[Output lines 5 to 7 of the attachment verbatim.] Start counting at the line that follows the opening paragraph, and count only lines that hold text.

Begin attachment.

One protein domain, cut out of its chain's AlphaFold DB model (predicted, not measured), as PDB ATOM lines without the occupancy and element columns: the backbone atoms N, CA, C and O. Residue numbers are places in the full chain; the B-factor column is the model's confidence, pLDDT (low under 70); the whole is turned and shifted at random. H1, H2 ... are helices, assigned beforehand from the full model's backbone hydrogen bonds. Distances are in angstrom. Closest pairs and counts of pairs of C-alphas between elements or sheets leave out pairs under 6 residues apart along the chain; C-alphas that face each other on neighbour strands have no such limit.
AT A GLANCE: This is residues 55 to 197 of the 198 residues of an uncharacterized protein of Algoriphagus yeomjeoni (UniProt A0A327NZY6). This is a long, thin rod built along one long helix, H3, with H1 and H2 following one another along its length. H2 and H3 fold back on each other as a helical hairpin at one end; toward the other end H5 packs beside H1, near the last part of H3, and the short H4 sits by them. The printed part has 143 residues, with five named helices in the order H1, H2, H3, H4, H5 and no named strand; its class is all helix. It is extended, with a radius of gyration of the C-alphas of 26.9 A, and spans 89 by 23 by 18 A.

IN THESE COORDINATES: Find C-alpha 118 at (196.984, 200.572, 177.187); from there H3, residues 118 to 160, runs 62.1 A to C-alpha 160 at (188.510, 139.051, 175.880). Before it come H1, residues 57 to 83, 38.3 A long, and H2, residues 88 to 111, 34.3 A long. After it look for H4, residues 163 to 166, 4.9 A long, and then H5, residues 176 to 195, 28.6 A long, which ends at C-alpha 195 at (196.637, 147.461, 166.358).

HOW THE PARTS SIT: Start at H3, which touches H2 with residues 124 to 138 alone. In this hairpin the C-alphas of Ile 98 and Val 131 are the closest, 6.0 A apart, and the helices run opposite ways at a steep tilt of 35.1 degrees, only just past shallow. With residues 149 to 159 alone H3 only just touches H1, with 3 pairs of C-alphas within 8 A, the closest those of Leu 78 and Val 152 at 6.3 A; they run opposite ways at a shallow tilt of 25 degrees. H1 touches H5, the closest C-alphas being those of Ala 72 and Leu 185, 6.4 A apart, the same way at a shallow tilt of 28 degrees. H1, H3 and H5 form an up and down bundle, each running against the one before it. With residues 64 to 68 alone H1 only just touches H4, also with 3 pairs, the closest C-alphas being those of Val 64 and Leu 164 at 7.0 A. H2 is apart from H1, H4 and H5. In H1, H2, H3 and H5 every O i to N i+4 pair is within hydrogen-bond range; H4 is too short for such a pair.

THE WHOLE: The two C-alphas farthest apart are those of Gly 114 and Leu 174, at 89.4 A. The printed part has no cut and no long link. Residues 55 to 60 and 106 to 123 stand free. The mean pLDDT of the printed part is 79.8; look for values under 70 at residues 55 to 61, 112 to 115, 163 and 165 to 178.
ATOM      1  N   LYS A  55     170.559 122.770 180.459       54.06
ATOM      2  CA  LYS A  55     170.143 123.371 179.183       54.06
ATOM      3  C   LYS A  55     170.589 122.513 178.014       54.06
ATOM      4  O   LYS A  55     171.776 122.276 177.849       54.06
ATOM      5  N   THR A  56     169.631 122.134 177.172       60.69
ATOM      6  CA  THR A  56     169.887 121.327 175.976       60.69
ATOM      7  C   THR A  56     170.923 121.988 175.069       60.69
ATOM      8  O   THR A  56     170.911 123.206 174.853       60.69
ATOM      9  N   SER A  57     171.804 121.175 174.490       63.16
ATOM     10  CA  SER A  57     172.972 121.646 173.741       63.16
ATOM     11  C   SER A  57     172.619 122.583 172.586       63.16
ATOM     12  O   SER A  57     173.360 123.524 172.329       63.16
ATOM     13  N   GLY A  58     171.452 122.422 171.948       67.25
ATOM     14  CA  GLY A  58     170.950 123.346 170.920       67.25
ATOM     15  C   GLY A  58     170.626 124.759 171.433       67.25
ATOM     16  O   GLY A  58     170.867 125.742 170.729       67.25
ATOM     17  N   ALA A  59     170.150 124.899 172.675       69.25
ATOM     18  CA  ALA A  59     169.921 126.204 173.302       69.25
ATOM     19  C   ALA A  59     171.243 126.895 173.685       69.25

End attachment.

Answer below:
ATOM      1  N   LYS A  55     170.559 122.770 180.459       54.06
ATOM      2  CA  LYS A  55     170.143 123.371 179.183       54.06
ATOM      3  C   LYS A  55     170.589 122.513 178.014       54.06